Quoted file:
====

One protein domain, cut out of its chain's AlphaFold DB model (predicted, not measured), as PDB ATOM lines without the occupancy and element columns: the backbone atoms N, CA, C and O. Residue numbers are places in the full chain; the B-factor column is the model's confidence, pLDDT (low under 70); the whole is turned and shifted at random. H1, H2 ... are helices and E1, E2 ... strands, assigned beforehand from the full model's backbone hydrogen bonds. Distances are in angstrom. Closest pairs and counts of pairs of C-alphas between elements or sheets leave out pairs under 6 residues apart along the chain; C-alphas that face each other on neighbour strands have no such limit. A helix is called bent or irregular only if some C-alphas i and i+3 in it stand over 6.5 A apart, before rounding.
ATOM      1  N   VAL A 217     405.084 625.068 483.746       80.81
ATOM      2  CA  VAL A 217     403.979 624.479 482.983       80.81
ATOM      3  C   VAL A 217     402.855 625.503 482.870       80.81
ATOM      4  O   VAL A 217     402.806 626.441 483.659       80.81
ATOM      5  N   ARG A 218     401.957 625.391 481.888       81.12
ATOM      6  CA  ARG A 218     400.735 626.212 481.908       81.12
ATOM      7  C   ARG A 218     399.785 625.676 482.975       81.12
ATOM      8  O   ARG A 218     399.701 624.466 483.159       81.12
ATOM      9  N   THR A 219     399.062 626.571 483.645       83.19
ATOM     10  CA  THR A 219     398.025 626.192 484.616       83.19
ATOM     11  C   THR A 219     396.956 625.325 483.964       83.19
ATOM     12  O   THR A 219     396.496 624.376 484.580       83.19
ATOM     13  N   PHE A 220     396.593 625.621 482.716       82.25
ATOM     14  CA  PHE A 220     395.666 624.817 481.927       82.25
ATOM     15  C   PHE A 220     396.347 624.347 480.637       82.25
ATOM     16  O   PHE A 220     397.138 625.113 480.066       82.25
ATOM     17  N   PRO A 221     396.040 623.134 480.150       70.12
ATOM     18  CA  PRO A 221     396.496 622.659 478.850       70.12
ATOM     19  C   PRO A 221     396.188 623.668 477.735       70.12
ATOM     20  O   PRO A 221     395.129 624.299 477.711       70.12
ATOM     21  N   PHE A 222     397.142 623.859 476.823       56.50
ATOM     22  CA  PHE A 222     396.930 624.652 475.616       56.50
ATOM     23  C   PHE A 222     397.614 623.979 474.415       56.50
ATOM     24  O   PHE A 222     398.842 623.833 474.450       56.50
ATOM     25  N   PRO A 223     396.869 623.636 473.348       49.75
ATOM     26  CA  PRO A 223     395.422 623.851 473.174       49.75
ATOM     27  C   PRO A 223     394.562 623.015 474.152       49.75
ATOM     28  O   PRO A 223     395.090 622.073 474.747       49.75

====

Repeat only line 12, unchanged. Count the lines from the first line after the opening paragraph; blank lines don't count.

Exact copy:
ATOM     12  O   THR A 219     396.496 624.376 484.580       83.19